Catherine appeared around a corner and nodded at her.
“This way,” she said. “We’ll use Casino Royale.”
The meeting rooms were all named after Ian Fleming novels, apparently a condition of the PPP, though Magda found that slightly hard to believe. Casino Royale was on the LDAP as being appropriate for up to ten people and having both a telephone and VC facilities. It was on the side of the office overlooking the tangle of roads around Vauxhall bus station and the lights came on automatically as they walked in. The chairs were scattered around the room, most some distance away from the collection of tables in the middle.
“I think Gerard had one of his meetings in here last,” said Catherine, pulling a black, stretchy-fabric-over-steel-tubing chair to one side of the table. Magda followed suit, choosing to sit on the adjacent side, ninety degrees to her boss. “His group never want to sit anywhere near each other. I don’t know what he does to them.”
“You probably don’t want to know what he does to them,” said Magda with only a hint of joviality in her voice. Gerard was an Architect and his group were mostly considered dysfunctional by the rest of the office.
“Probably,” said Catherine. “Right, looks, thanks for coming back in. I guess you’d gone home already.”
It wasn’t a question but Magda answered it anyway. “I was on the bus going nowhere fast,” she said. “I’ll probably get back faster for coming back here and then going out again. The traffic is ridiculous on that road.”
“You could walk, couldn’t you?”
“Well, yes, but that’s not the point.” Magda felt uncomfortably warm and realised she’d not had time to take her jacket off and leave it at her desk. She took it off now, and Catherine waited until she’d draped it over the back of the chair.
“Magda, you were assigned to the Chartwell House group when you were promoted.” Magda nodded. “There’s been a development with one of those cases.”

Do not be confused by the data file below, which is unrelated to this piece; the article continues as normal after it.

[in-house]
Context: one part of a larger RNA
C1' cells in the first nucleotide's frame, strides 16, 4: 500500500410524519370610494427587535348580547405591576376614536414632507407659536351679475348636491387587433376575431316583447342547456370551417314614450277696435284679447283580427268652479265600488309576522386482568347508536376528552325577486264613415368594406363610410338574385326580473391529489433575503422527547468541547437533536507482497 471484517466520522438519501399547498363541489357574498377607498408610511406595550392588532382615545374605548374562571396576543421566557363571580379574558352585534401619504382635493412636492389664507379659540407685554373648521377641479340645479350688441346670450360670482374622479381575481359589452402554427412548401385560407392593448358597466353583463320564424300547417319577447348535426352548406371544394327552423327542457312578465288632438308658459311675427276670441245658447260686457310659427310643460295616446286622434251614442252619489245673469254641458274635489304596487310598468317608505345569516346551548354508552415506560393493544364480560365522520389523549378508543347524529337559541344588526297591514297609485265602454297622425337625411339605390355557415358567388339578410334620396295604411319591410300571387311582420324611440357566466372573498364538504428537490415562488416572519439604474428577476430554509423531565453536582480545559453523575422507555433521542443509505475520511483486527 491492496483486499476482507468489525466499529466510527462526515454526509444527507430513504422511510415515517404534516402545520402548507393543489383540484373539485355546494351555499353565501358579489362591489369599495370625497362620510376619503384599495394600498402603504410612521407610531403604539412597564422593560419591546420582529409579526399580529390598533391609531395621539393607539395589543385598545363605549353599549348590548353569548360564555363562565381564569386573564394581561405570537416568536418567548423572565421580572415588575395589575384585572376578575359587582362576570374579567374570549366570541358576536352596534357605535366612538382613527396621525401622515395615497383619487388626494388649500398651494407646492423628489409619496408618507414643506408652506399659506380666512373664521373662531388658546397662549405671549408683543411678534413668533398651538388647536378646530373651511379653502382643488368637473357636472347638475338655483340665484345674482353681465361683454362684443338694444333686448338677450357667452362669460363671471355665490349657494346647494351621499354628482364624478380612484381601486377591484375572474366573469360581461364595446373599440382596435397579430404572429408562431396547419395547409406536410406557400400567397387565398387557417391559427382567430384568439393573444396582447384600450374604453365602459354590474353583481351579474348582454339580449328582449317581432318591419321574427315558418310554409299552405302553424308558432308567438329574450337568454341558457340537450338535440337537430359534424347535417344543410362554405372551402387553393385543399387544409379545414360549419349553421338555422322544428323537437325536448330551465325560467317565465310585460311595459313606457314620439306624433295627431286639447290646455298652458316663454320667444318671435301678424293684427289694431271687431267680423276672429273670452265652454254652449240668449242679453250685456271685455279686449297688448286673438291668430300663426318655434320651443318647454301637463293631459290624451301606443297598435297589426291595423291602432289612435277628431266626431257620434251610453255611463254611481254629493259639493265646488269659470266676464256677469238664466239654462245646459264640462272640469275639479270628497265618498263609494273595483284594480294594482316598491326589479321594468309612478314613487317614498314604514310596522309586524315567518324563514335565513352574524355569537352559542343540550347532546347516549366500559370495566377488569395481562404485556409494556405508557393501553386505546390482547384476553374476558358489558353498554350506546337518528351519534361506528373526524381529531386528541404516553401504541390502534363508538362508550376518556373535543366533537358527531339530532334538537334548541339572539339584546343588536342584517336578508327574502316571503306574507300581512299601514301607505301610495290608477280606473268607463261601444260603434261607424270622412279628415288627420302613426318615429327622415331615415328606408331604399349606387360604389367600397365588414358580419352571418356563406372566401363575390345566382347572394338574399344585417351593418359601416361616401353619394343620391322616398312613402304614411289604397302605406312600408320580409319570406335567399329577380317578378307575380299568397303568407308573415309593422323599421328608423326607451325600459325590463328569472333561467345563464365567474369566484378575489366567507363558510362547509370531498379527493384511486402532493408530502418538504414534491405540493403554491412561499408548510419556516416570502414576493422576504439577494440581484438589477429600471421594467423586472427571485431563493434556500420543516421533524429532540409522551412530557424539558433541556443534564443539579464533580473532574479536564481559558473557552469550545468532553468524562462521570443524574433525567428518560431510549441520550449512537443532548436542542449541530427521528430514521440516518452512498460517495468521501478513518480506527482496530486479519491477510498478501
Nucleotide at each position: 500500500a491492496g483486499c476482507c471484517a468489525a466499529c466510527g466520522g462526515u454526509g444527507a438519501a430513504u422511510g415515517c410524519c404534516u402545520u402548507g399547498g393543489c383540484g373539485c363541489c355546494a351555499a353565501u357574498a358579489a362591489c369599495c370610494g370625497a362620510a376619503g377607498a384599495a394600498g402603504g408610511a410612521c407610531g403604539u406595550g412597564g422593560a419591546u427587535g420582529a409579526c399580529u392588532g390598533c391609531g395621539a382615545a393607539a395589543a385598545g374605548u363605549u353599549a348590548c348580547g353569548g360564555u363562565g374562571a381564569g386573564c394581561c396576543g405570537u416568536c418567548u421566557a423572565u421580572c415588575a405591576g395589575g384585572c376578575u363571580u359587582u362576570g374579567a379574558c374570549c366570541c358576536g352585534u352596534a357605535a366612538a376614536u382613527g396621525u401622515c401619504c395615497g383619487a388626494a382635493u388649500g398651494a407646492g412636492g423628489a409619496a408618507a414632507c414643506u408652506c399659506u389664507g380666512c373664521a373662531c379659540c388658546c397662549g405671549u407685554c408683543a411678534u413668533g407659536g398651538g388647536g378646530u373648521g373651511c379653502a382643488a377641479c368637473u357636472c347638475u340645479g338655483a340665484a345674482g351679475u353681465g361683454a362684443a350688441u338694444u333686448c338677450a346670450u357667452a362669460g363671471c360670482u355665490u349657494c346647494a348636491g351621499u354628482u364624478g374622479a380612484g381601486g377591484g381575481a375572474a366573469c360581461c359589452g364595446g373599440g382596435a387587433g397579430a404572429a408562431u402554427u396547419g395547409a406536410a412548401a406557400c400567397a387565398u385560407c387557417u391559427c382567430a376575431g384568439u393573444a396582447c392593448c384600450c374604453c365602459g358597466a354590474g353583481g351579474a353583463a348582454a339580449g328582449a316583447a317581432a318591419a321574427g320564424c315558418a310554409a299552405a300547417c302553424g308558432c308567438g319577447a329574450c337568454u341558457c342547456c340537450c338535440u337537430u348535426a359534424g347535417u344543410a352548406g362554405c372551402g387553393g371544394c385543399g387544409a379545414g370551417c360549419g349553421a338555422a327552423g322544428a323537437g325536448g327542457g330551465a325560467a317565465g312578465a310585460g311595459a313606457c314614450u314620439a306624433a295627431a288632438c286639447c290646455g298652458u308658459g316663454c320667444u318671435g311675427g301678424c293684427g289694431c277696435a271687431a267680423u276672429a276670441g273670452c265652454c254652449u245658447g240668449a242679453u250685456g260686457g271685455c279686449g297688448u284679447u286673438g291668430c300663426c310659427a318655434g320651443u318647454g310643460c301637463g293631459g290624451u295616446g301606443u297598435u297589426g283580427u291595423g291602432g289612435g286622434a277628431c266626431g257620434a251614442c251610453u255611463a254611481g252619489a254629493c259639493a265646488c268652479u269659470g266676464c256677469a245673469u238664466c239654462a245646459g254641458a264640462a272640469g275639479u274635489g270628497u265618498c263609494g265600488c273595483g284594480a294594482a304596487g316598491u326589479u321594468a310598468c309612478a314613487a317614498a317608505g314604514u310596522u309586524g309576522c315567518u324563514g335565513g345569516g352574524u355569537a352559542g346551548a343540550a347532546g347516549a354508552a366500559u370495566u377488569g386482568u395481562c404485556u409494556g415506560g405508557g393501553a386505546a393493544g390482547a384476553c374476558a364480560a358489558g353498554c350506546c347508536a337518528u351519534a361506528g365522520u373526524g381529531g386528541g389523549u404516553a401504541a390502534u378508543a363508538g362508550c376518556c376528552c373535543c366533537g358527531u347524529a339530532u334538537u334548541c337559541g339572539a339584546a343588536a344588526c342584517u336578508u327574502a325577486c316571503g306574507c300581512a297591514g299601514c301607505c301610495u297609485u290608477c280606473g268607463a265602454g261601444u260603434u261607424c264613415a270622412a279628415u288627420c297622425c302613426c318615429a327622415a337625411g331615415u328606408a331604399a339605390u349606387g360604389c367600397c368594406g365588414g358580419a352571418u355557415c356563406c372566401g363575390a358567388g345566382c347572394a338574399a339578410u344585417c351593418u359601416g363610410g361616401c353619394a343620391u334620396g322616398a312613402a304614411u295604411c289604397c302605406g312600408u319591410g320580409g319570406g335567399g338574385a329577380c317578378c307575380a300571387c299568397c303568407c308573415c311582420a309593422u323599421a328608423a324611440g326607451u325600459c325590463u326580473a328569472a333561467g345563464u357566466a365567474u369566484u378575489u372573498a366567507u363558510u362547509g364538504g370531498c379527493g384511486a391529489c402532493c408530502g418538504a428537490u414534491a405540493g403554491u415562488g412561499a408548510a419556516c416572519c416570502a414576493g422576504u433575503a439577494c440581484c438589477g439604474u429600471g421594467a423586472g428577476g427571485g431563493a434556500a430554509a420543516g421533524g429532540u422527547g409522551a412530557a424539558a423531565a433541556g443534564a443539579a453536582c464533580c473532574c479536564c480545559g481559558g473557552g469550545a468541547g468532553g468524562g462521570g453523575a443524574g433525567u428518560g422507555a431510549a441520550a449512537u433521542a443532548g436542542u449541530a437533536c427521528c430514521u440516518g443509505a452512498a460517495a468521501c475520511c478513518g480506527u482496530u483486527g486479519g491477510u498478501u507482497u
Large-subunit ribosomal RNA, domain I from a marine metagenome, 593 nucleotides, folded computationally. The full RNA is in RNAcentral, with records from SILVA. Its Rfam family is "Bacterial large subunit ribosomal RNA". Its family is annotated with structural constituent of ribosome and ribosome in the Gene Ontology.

“Really?” Her voice cracked with shock. “They’re all over fifty years old, how could any of them have a development?”
“Fifty years isn’t that long,” said Catherine. “That is not dead, and all that.”
“Well yes,” said Magda, her thoughts racing now as she tried to remember the details of the files. She’d not paid a lot of attention to them as they all seemed pretty much dead and done. “But even so, I think I’ve got Jack the Ripper in one of them….”
“Well that one probably is dead,” said Christine. “At least, if it isn’t then it’s going to be interesting, in the Chinese sense of the word, when it comes up again.”
“And messy I should think,” said Magda. “Do we have anyone up on containments at the moment?”
“No,” said Christine. “And that’s not the only area we’ve not got enough coverage in either. And that might be an issue.”
“Freddy Stanley just turned up. And I mean that literally; one minute he wasn’t there, the next minute he was.”
“Where?” Magda’s thought jumped at the name, but she couldn’t think what the connection was. She groped after it, still listening to Christine.
“Weatherwood House. They were carrying out the morning register and they found they had an extra patient. And an extra bed for that matter, the ward he was on was supposed to be full. They’ve checked and rechecked and they’re sure they’ve not lost anyone, but they’ve no idea where he came from, or even when except for ‘overnight’.”
Magda tapped her fingers on the table, still unable to place the name. “Weatherwood House is the funny-farm?” she asked.
“Employee recuperative facility, yes,” said Christine, but there was no reproach in her voice. She allowed herself a smile. “Oddly appropriate, really; we’ve decided to keep him there. We’ve moved him to his own room though.”
“Freddy Stanley,” said Magda. “The name rings a bell, something to do with France? Snails?”
“L’escargot français,” said Christine.